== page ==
Seamus Heaney 1995 Visiting Lecturer (1970–1971)[118]
Czesław Miłosz 1980 Professor of Slavic Languages and Literature (1961–2004)[119]
Octavio Paz 1990 Guggenheim Fellow (1943) for study of the poetic expression[120][121]

Nobel Memorial Prize laureates in Economics[edit]

Name Year Affiliation with UC Berkeley
George Akerlof 2001 Professor of Economics (1966–1978; since 1980)[122]
Robert Aumann 2005 Ford Visiting Research Professor of Economics (1971, 1985–1986)[123]
Gérard Debreu 1983 Professor of Economics (1962–2004)[124]
Peter Diamond 2010 Professor of Economics (1963–1966)[125]
John Harsanyi 1994 Professor at the Haas School of Business (1964–2000)[126]
Leonid Hurwicz 2007 Visiting Professor (1976–1977)[127]
Daniel Kahneman 2002 PhD (1961); Professor of Psychology (1986–1994)[128]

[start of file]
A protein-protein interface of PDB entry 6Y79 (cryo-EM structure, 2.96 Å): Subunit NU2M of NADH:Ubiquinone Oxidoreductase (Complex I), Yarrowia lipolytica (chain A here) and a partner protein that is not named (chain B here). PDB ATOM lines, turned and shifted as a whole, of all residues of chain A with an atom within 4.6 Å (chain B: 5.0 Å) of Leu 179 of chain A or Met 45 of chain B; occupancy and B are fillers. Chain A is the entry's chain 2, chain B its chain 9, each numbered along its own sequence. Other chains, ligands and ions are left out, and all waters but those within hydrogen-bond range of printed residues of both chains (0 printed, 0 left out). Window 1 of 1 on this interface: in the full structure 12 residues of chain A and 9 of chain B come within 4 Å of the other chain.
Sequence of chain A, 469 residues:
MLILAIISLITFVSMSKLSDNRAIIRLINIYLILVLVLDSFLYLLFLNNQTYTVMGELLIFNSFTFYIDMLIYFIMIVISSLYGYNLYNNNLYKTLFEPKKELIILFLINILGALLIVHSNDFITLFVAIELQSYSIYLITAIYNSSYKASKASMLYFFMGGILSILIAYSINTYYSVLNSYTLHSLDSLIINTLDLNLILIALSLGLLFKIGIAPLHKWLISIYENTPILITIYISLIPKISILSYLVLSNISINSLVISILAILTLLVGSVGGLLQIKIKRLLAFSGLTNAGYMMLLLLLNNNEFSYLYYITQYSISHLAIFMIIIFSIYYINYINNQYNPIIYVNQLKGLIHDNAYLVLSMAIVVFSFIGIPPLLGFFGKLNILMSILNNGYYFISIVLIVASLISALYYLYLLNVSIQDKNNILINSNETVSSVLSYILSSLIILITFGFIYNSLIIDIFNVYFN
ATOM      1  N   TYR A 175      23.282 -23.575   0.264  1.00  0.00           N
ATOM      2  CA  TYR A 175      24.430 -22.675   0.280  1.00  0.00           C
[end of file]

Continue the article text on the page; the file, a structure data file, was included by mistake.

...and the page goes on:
Lawrence Klein 1980 BA (1942)[129]
Robert Lucas Jr. 1995 Graduate student in history (1959–1960)[130]
Daniel McFadden 2000 Assistant Professor of Economics (1963–1966), Assistant Professor of Economics (1966–1968), Professor of Economics (1968–1979), Professor of Economics (since 1990), E. Morris Cox Chair (since 1990), Director at the Econometrics Laboratory (1991–1995, since 1996), and Chair at the Department of Economics (1995–1996)[131][132]
James Mirrlees 1996 Visiting Professor (1986)[133]
Douglass North 1993 BA (1942), PhD (1952)[134]
Bertil Ohlin 1977 Visiting Professor (1937)[135][136][137]
Christopher A. Pissarides 2010 Visiting Professor at the Haas School of Business (1990–1991)[138]
Thomas J. Sargent 2011 BA (1964)[139]